Classical CD Reviews
“Concerto” = SALINAS: Danzas Peregrinas; EDWARDS: Arafura Dances; GOSS: Guitar Concerto – John Williams, guitar – SCW3“Reinventing Guitar II” = D. SCARLATTI: Five Sonatas; BACH: Prelude, Fugue & Allegro in E-flat Major; Toccata in e; HANDEL: “The Harmonious Blacksmith;” Chconne No. 2 in G Major – Smaro Gragoriadou, special guitars – Delos
Published on October 23, 2014
“Concerto” = SALINAS: Danzas Peregrinas; EDWARDS: Arafura Dances; GOSS: Guitar Concerto – John Williams, guitar – SCW3 – self [Distr. by Naxos] ****:
“Reinventing Guitar II” = D. SCARLATTI: Five Sonatas; BACH: Prelude, Fugue & Allegro in E-flat Major; Toccata in e; HANDEL: “The Harmonious Blacksmith;” Chconne No. 2 in G Major; Reference track – Smaro Gregoriadou, special guitars – Delos CD 3419, 61:09 [Distr. by Naxos] ****:
(John Williams – guitar; Horacio Duran – charango; Richard Harvey – clarinet, kena, sicus, mandolin, recorder; English Ch. Orch. condl by Paul Daniel [in Danzas Peregrinas, chamber orch. alone in Arafura Dances.]; Royal Philharmonic Orch./ Paul Daniel (in Goss Concerto))
After years of recording for Decca and other major labels, John Williams has started his own label to insure the profits from sales go to him instead of someone else. This is evidently his third CD on the label.
He says he waited a long to assemble three guitar concertos which had a strong sense of their own identity and worked well together. The Danzas Peregrinas came from many performance Williams has made with Inti-Illimani. He asked the group’s principal composer to put some of their pieces together into a concerto form. These dances of popular rhythms are for three different soloists, chamber orchestra and a guest cellist, Caroline Dale.
Arafura Dances is really a guitar concerto in three movements. The composer is Australian and the outer movements are based on Australian chants. There are also fleeting references to musical cultures of Southeast Asia and traditional Spanish music. The intial movement of Stephen Goss’ Guitar Concerto alludes to North American urban music and modern jazz. The center movement is elegiac with an English quality, and the finale draws on Latin American influences.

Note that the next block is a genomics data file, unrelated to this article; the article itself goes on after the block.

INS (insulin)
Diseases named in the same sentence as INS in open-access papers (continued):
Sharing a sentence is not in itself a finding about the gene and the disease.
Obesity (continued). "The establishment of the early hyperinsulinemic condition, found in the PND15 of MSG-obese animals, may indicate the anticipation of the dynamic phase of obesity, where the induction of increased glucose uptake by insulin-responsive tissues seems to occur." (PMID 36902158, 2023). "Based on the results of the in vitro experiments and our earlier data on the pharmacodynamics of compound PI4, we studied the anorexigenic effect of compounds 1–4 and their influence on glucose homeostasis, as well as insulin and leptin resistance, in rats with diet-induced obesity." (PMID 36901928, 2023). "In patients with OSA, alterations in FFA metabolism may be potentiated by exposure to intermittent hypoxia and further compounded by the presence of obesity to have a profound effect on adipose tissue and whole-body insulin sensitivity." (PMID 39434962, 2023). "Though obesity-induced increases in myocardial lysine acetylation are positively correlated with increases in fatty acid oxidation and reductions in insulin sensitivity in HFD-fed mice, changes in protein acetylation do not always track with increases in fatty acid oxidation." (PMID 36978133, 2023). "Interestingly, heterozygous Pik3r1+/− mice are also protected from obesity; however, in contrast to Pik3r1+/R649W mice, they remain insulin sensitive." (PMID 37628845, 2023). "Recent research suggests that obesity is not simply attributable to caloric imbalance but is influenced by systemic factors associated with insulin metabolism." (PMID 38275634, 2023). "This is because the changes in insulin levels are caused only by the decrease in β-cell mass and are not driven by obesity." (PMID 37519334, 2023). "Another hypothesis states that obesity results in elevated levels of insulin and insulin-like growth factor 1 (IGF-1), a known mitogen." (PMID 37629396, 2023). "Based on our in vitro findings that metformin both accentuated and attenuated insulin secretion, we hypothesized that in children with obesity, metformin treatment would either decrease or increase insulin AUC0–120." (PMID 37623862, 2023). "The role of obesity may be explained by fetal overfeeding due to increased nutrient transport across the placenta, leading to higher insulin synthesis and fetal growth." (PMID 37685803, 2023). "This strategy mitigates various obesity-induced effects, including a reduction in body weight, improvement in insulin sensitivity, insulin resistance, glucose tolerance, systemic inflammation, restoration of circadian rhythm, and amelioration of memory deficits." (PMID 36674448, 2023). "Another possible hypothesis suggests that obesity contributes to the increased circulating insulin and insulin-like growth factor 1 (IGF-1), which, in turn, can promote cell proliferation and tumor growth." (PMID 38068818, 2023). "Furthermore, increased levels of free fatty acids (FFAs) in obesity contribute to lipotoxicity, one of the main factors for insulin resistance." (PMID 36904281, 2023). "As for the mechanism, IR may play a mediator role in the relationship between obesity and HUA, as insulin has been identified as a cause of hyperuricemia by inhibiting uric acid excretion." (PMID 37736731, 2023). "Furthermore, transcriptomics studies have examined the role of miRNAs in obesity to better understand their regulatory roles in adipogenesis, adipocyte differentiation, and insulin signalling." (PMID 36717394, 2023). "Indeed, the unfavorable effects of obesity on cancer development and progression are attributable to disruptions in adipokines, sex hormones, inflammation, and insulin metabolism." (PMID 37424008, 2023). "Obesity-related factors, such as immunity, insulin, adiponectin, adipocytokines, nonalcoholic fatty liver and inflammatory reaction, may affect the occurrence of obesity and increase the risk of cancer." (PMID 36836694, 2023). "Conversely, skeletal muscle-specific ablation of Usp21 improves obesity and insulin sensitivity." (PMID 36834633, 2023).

Inventor and musician Yorgos Kertsopoulos has created two special guitars for this recording, as he did three for the first volume in this series which we reviewed here. http://audaud.com/?p=38530
One is a double-course pedal guitar and the other a single-string scalloped pedal guitar, which comes in both soprano and alto versions. Miss Gregoriadou plays beautifully and whereas on the first album we only got a single Scarlatti harpsichord sonata, this cD opens with arrangements of five of them. These are quite different-sounding from the nylon string acoustic guitar versions by such as Segovia, Kersopoulos feels these instruments are closer to what might have been used at the time for some performances and add sonic interest to the early music works. Two of the works are having their recording premieres here, and none of them have been performed on these special guitars previously.
Gregoriadou did all the arrangements herself and her playing of the very difficult passages has great clarity and perfection of fingering. Sometimes the sound is very much like a harpsichord, especially on the Scarlatti Sonatas. The Reference Track which closes out the CD is an analytical presentation of various tunings, and samples of some of the pieces played on a standard guitar with nylon strings and ordinary tuning.
TrackList:1} Domenico Scarlatti – 5 Harpsichord Sonatas 2} Johann Sebastian Bach – Prelude, Fugue and Allegro in E-flat major, BWV 998 3} Johann Sebastian Bach – Toccata in E minor, BWV 914 4} George Frideric Handel – Air and Variations “The Harmonious Blacksmith” 5} George Frideric Handel – Chaconne No. 2 in G major, HWV 435 6} Reference Track